The cost of interspecific competition in two gerbil species

Zvika Abramsky, Michael L. Rosenzweig, Aziz Subach

Research output: Contribution to journalArticlepeer-review

36 Scopus citations


1. It has been shown that the two common granivorous gerbil species Gerbillus allenbyi and G. pyramidum that coexist in the sand dunes of the Israeli Negev show temporal partitioning in their time of activity. The bigger species, G. pyramidum, aggressively displaces the smaller species from early night-time. We examined the change in the activity pattern of G. allenbyi in pure and mixed populations in two 1-ha field enclosures. 2. We confirmed the temporal pattern reported by Ziv et al. (1993) and Kotler et al. (1993). 3. We also measured how much energy it takes (in g of millet seeds) to compensate for the costs, associated with interference and exploitation competition, by adding millet seeds to 18 seed trays/enclosure. We added 1, 3, 5, 7 or 9 g of seeds/seed-tray. In each seed-tray we mixed the seeds in 2 L of sand. 4. It took 3-5 g of seeds/seed-tray (1·8-3 g seeds/day/ha/individual) to completely overcome the competition by G. pyramidum. This is the cost of the interference and exploitation competition from G. pyramidum (in the currency of millet seeds). 5. The result suggests that there is a trade-off between interference competition and food to which gerbils respond behaviourally.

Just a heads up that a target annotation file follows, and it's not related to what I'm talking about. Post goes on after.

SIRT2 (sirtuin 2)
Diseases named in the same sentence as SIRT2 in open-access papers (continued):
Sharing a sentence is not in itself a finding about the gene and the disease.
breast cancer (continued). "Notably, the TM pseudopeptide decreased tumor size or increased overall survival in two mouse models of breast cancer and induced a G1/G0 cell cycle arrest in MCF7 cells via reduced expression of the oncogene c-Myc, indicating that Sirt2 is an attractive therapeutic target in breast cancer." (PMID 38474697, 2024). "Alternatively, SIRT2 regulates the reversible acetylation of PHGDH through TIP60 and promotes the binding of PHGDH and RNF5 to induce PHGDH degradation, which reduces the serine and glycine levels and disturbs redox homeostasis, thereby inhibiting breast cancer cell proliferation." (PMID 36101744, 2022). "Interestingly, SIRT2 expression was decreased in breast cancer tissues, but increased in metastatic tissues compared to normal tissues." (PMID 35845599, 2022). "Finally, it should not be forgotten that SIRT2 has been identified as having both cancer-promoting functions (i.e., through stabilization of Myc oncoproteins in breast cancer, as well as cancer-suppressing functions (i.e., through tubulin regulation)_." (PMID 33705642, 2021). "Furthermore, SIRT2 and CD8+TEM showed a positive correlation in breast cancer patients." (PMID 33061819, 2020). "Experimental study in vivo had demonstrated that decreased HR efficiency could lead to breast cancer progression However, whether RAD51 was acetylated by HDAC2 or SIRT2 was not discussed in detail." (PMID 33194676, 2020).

Original languageEnglish
Pages (from-to)561-567
Number of pages7
JournalJournal of Animal Ecology
Issue number4
StatePublished - 1 Aug 2001


  • Energetic cost
  • Gerbils
  • Interference competition
  • Temporal partitioning

ASJC Scopus subject areas

  • Ecology, Evolution, Behavior and Systematics
  • Animal Science and Zoology


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